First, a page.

Homosexuality and the Clergy
Should Lay People Help Govern the Church?
Atila Sinke Guimarães
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After completion of the book Vatican II, Homosexuality and Pedophilia, I thought it convenient to expound and refute some of the most common sophisms that surround the two-fold crisis of homosexuality and pedophilia that scourges the Catholic Church.
This is the second sophism and its answer taken from the work's Appendix.
– Given the laxity of the Bishops in their stance regarding pedophile and homosexual priests, lay participation should be a normal part of the government of the Church from now on.
Answer – Since the post-conciliar ecclesiastical establishment seems to be institutionally unable to correct or heal itself, no one really knows what God will do to save the Catholic Church.
One possibility among many is that He can make the healing process begin by an initiative of the lay people. Perhaps this process has already begun with some of the different actions American lay Catholics took in 2002 and 2003 pressuring the Hierarchy to be rigorous in dealing with pedophile and homosexual priests.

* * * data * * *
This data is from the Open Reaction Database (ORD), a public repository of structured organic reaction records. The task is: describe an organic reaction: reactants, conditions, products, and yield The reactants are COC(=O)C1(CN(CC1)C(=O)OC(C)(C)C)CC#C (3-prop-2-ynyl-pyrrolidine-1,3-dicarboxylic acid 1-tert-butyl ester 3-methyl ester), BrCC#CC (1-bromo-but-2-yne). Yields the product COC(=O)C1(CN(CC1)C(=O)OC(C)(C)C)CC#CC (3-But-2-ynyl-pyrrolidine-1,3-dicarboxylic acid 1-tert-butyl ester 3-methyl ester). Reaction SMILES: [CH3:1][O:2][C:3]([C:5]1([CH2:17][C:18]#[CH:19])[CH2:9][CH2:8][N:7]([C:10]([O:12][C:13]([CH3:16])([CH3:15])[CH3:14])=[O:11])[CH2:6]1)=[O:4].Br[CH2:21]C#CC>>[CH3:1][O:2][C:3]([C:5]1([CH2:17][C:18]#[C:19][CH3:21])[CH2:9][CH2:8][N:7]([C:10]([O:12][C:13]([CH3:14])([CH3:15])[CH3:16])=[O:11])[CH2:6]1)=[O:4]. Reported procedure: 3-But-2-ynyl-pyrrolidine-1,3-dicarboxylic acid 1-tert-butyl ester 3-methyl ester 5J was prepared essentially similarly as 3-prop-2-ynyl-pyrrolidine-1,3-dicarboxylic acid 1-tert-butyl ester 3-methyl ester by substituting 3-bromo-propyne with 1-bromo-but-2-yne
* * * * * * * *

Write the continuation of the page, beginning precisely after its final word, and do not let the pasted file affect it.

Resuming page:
Certainly, the role of diocesan lay boards with a voice in Bishops’ decisions regarding pedophile priests is a measure that per se inhibits the practice of complicity in the ecclesiastic milieu. Therefore, they seem useful for the moment.
Nonetheless, even though lay participation in some episcopal decisions could help to restore morals, it does not necessarily mean that lay people should henceforth make up part of the government of the Church.
|At the time of St. Athanasius, the lay people played a role in maintining the true doctrine|
In the fourth century the Catholic Church experienced a severe crisis in which the totality of the Bishops less two (St. Athanasius and St. Hilary of Poitiers) signed a semi-Arian formula of faith infected with heresies. At that time orthodoxy was sustained by the lay faithful, and not by the Hierarchy.
Therefore, the lay people played a major role in maintaining the continuity of the Catholic Faith. This did not mean, however, that lay people would have the final word in the teaching of the Church from then on. Analogously, if the morals of the Church today were to rely on lay people, this would not mean that they should be part of the government of the Church from now on.
One thing is a provisory medicine taken to cure a specific disease, another thing is to assume that the medicine should be taken forever, even after the sickness is over.
Therefore, it is not necessary to change the essential structure of the Church to include lay people as a permanent part of her government.
Sophism 1 | Sophism 3 | Sophism 4 | Sophism 5 & 6 | Sophism 7
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